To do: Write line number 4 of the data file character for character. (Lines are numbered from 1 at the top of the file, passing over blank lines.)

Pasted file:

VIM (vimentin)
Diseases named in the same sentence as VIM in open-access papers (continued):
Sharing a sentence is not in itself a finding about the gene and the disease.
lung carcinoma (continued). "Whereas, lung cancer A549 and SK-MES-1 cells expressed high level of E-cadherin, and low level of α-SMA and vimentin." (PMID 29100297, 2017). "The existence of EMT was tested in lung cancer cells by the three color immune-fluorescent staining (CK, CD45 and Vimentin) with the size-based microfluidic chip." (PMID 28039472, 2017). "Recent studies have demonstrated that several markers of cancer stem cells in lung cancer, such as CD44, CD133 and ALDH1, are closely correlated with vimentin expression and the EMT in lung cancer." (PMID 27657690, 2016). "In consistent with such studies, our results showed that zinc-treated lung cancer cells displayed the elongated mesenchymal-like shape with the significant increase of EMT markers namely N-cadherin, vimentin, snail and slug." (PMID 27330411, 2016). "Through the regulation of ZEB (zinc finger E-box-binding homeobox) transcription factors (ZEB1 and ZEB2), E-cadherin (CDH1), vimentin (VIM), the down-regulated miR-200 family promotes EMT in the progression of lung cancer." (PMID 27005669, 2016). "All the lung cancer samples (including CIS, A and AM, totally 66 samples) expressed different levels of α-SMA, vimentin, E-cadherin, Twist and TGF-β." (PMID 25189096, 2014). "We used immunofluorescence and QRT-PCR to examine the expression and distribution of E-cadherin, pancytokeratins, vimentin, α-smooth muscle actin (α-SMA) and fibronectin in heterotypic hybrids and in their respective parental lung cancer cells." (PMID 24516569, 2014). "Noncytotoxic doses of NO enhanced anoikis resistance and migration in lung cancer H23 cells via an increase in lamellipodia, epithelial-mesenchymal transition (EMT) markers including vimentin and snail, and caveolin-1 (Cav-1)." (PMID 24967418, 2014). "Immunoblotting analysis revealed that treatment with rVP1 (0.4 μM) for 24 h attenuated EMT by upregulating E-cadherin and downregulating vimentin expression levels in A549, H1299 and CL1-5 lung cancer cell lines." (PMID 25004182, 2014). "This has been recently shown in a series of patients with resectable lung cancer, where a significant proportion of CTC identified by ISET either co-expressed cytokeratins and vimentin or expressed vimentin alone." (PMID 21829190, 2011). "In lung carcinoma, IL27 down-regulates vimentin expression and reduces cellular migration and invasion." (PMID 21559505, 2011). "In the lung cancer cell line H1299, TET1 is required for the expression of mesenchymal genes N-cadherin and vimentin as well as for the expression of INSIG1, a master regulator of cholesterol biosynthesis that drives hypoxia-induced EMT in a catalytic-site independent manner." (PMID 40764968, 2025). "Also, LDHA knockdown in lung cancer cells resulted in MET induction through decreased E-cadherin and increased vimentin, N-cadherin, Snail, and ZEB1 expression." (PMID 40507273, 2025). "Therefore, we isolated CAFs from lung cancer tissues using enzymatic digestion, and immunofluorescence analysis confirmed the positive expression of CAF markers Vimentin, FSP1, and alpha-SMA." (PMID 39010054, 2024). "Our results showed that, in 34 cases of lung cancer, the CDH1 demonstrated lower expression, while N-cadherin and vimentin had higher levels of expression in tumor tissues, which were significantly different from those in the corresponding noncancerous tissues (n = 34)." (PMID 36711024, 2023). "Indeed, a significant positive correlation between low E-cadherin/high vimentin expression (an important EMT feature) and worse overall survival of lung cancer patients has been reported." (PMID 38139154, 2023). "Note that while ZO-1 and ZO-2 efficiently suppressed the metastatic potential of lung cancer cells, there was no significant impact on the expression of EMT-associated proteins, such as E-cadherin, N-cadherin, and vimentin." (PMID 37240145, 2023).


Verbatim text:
lung carcinoma (continued). "Whereas, lung cancer A549 and SK-MES-1 cells expressed high level of E-cadherin, and low level of α-SMA and vimentin." (PMID 29100297, 2017). "The existence of EMT was tested in lung cancer cells by the three color immune-fluorescent staining (CK, CD45 and Vimentin) with the size-based microfluidic chip." (PMID 28039472, 2017). "Recent studies have demonstrated that several markers of cancer stem cells in lung cancer, such as CD44, CD133 and ALDH1, are closely correlated with vimentin expression and the EMT in lung cancer." (PMID 27657690, 2016). "In consistent with such studies, our results showed that zinc-treated lung cancer cells displayed the elongated mesenchymal-like shape with the significant increase of EMT markers namely N-cadherin, vimentin, snail and slug." (PMID 27330411, 2016). "Through the regulation of ZEB (zinc finger E-box-binding homeobox) transcription factors (ZEB1 and ZEB2), E-cadherin (CDH1), vimentin (VIM), the down-regulated miR-200 family promotes EMT in the progression of lung cancer." (PMID 27005669, 2016). "All the lung cancer samples (including CIS, A and AM, totally 66 samples) expressed different levels of α-SMA, vimentin, E-cadherin, Twist and TGF-β." (PMID 25189096, 2014). "We used immunofluorescence and QRT-PCR to examine the expression and distribution of E-cadherin, pancytokeratins, vimentin, α-smooth muscle actin (α-SMA) and fibronectin in heterotypic hybrids and in their respective parental lung cancer cells." (PMID 24516569, 2014). "Noncytotoxic doses of NO enhanced anoikis resistance and migration in lung cancer H23 cells via an increase in lamellipodia, epithelial-mesenchymal transition (EMT) markers including vimentin and snail, and caveolin-1 (Cav-1)." (PMID 24967418, 2014). "Immunoblotting analysis revealed that treatment with rVP1 (0.4 μM) for 24 h attenuated EMT by upregulating E-cadherin and downregulating vimentin expression levels in A549, H1299 and CL1-5 lung cancer cell lines." (PMID 25004182, 2014). "This has been recently shown in a series of patients with resectable lung cancer, where a significant proportion of CTC identified by ISET either co-expressed cytokeratins and vimentin or expressed vimentin alone." (PMID 21829190, 2011). "In lung carcinoma, IL27 down-regulates vimentin expression and reduces cellular migration and invasion." (PMID 21559505, 2011). "In the lung cancer cell line H1299, TET1 is required for the expression of mesenchymal genes N-cadherin and vimentin as well as for the expression of INSIG1, a master regulator of cholesterol biosynthesis that drives hypoxia-induced EMT in a catalytic-site independent manner." (PMID 40764968, 2025). "Also, LDHA knockdown in lung cancer cells resulted in MET induction through decreased E-cadherin and increased vimentin, N-cadherin, Snail, and ZEB1 expression." (PMID 40507273, 2025). "Therefore, we isolated CAFs from lung cancer tissues using enzymatic digestion, and immunofluorescence analysis confirmed the positive expression of CAF markers Vimentin, FSP1, and alpha-SMA." (PMID 39010054, 2024). "Our results showed that, in 34 cases of lung cancer, the CDH1 demonstrated lower expression, while N-cadherin and vimentin had higher levels of expression in tumor tissues, which were significantly different from those in the corresponding noncancerous tissues (n = 34)." (PMID 36711024, 2023). "Indeed, a significant positive correlation between low E-cadherin/high vimentin expression (an important EMT feature) and worse overall survival of lung cancer patients has been reported." (PMID 38139154, 2023). "Note that while ZO-1 and ZO-2 efficiently suppressed the metastatic potential of lung cancer cells, there was no significant impact on the expression of EMT-associated proteins, such as E-cadherin, N-cadherin, and vimentin." (PMID 37240145, 2023).